Not enough room.
Gagging – couldn't breathe.
The bottle was too heavy for him to lift. It crammed down into his mouth, his throat. Too heavy to push away.
He struggled to grab the bottle and found someone else's hands there. That hand – two hands – slapped his away.
Cracking under his teeth. Let me go. Blood. It tastes sharp, sharp like the glass feels. Blood and glass.
There was nothing to hold.
Alex Duggins sniffed, and blinked at an acrid stench coming to her in the waning afternoon light. That was not smoke from the chimney of some isolated cottage or farm.
The wipers pushed snow across the windshield of her Range Rover, packed in into a blinding sheet. Alex leaned forward, flinched away from flying mud.
Hurtling at her, bouncing over ruts in the frozen ground, a small filth-covered utility vehicle didn't slow down. If the driver saw her Rover, he ignored it, speeded up even, shot forward as if he wanted a collision. She didn't see the driver, only got the impression of a camouflage paint job that might be used in a war.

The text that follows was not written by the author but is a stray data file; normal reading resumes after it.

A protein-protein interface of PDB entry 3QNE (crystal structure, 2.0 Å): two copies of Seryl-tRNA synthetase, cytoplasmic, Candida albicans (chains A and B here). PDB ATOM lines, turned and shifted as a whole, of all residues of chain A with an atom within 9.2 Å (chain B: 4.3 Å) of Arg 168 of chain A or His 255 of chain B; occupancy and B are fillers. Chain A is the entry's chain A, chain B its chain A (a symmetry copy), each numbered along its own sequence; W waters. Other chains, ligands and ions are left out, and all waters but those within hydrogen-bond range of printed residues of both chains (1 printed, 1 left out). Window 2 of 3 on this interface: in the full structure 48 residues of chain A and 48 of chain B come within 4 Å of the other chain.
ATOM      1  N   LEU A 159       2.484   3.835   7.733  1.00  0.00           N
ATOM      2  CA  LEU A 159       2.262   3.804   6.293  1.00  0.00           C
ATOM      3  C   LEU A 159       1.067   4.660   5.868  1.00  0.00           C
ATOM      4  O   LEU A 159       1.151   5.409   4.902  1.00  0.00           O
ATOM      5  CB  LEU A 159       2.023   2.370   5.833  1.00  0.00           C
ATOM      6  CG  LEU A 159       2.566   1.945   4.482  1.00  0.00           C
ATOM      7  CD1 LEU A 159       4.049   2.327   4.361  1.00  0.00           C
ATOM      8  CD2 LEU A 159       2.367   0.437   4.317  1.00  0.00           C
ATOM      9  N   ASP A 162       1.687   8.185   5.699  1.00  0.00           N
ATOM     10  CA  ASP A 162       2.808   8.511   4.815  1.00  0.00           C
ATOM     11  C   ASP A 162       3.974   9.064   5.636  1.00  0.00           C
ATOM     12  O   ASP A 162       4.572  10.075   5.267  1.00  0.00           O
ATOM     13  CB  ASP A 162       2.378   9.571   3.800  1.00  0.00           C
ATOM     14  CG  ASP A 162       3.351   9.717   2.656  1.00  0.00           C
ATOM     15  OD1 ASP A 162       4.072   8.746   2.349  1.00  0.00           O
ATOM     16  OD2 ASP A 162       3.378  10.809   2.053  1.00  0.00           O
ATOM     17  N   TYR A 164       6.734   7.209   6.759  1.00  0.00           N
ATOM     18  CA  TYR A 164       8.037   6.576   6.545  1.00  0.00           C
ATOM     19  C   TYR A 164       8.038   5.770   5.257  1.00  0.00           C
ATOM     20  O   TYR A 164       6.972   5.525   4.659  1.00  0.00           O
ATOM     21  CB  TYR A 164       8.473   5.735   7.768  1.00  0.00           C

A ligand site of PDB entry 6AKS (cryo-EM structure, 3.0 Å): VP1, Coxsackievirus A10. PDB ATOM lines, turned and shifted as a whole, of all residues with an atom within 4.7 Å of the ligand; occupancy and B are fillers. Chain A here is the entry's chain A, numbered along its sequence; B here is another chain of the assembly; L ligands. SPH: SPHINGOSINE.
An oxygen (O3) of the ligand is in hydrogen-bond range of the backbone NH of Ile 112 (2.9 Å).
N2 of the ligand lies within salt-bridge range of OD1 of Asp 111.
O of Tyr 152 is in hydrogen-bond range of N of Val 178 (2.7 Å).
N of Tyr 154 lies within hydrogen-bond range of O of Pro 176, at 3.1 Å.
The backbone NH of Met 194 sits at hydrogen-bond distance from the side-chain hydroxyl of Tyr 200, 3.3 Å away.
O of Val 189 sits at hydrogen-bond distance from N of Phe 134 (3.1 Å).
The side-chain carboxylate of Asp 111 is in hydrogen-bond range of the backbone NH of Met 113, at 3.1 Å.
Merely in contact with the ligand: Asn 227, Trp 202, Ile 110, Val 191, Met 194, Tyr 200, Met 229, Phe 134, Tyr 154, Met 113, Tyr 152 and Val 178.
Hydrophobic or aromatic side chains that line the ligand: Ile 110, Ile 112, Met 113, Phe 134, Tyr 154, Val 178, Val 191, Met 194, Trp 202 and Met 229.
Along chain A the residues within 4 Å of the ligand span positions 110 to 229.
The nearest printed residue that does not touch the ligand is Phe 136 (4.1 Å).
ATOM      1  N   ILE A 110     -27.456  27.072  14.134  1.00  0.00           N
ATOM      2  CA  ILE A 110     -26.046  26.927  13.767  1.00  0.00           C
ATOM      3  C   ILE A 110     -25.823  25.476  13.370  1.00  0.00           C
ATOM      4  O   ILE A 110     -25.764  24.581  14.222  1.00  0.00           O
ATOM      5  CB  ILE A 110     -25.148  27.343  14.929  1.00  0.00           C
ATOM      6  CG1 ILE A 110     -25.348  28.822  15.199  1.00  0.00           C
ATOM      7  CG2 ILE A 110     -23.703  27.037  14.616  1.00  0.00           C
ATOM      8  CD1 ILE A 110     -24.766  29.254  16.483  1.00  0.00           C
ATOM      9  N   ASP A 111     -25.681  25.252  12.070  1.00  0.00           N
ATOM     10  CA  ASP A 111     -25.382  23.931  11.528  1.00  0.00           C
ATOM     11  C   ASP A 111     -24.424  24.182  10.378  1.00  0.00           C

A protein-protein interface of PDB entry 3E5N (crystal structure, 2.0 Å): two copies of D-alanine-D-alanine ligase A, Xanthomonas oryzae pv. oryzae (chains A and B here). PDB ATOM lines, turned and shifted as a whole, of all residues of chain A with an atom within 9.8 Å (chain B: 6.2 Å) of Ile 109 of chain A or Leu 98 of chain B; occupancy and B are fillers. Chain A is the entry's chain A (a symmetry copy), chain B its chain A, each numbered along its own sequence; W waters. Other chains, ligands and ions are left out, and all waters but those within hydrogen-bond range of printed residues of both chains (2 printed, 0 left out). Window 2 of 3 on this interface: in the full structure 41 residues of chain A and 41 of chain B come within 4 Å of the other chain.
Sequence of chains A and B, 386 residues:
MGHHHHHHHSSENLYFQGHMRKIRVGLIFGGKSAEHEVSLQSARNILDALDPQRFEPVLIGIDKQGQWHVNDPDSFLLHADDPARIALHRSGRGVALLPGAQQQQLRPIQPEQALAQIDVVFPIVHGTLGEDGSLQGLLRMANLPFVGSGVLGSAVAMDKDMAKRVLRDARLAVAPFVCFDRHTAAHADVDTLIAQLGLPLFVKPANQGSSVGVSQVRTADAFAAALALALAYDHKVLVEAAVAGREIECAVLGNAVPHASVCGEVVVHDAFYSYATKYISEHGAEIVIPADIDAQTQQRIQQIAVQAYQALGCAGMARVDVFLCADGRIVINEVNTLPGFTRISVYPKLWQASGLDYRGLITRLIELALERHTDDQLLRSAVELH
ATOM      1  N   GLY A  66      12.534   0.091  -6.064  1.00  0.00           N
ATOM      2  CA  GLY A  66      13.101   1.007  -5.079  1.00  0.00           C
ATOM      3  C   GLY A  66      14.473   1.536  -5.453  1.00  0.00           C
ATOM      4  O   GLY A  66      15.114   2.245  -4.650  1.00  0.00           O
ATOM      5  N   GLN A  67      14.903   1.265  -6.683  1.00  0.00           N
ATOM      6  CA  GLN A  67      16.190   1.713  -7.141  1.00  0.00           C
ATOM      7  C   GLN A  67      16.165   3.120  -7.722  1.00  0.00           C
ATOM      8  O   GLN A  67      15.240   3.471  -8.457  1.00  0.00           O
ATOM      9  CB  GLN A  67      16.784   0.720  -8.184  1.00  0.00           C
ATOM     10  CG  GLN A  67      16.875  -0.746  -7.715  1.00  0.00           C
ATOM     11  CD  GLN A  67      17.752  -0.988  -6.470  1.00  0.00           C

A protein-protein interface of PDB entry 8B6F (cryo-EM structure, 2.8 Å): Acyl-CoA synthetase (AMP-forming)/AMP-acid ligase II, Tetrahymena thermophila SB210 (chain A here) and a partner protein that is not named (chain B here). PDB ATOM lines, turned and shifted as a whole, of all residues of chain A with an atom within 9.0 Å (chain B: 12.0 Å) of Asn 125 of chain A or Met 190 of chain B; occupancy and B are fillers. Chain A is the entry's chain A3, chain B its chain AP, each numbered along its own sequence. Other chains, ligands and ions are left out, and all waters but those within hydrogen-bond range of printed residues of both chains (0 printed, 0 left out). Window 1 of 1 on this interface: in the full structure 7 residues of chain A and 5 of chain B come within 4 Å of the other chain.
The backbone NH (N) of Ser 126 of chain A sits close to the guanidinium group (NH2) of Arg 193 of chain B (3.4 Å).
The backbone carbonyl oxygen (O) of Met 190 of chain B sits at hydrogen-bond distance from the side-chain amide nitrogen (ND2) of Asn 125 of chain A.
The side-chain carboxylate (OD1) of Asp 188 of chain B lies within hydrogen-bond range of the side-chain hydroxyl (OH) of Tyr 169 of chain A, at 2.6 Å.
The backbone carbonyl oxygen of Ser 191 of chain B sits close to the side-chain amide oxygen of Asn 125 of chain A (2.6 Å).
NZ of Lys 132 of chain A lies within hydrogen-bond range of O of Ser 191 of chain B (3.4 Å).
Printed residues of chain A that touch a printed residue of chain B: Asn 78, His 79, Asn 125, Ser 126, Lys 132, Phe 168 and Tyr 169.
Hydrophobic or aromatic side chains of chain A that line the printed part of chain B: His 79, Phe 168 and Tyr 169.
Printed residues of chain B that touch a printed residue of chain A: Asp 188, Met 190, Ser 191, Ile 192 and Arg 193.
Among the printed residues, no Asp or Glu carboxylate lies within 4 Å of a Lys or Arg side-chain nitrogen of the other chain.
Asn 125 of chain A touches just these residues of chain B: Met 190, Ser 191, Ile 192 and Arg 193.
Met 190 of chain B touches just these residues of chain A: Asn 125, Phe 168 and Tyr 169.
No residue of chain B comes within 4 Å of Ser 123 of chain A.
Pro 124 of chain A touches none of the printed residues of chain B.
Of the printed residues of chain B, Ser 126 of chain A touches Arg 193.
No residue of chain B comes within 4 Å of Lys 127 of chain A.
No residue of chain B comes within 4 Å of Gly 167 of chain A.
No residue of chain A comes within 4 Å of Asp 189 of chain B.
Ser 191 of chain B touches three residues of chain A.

Alex yanked the wheel, steered onto the verge and pumped her brakes. Her tires were the best. They dug in and shuddered to a stop. She bowed her head and pressed a hand to her chest. Her heart thundered.
Still shaken, she searched the heavy, grey skyline for a source of the filthy smell of burning. She parked and got out. Her boots crunched into frosty grass and bracken beside a wide track leading up a gentle incline. If there weren't mature, leafless trees lining the way, anyone standing beside the rutted construction access might have concluded the developers had cut out a path for convenience. But they had used a lane that had been there a long time.